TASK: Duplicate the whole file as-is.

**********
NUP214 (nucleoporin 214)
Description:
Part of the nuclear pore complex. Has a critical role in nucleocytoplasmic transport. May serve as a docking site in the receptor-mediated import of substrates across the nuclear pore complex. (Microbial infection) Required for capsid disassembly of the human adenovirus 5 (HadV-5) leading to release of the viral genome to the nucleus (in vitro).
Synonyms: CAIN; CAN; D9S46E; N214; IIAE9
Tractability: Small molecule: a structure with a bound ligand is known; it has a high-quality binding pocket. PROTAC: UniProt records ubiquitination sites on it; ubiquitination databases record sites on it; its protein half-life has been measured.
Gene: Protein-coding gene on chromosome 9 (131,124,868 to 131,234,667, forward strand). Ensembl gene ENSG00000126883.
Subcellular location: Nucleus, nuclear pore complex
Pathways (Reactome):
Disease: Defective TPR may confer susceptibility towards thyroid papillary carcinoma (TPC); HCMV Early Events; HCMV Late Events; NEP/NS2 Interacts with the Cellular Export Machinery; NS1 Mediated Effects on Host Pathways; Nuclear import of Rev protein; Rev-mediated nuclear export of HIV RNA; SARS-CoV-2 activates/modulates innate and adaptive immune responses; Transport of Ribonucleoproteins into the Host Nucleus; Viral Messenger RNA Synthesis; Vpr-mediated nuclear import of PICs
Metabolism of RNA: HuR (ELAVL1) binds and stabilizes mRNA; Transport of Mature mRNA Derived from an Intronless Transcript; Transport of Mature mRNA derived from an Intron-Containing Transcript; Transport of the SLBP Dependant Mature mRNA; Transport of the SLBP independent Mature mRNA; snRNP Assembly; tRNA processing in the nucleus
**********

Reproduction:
NUP214 (nucleoporin 214)
Description:
Part of the nuclear pore complex. Has a critical role in nucleocytoplasmic transport. May serve as a docking site in the receptor-mediated import of substrates across the nuclear pore complex. (Microbial infection) Required for capsid disassembly of the human adenovirus 5 (HadV-5) leading to release of the viral genome to the nucleus (in vitro).
Synonyms: CAIN; CAN; D9S46E; N214; IIAE9
Tractability: Small molecule: a structure with a bound ligand is known; it has a high-quality binding pocket. PROTAC: UniProt records ubiquitination sites on it; ubiquitination databases record sites on it; its protein half-life has been measured.
Gene: Protein-coding gene on chromosome 9 (131,124,868 to 131,234,667, forward strand). Ensembl gene ENSG00000126883.
Subcellular location: Nucleus, nuclear pore complex
Pathways (Reactome):
Disease: Defective TPR may confer susceptibility towards thyroid papillary carcinoma (TPC); HCMV Early Events; HCMV Late Events; NEP/NS2 Interacts with the Cellular Export Machinery; NS1 Mediated Effects on Host Pathways; Nuclear import of Rev protein; Rev-mediated nuclear export of HIV RNA; SARS-CoV-2 activates/modulates innate and adaptive immune responses; Transport of Ribonucleoproteins into the Host Nucleus; Viral Messenger RNA Synthesis; Vpr-mediated nuclear import of PICs
Metabolism of RNA: HuR (ELAVL1) binds and stabilizes mRNA; Transport of Mature mRNA Derived from an Intronless Transcript; Transport of Mature mRNA derived from an Intron-Containing Transcript; Transport of the SLBP Dependant Mature mRNA; Transport of the SLBP independent Mature mRNA; snRNP Assembly; tRNA processing in the nucleus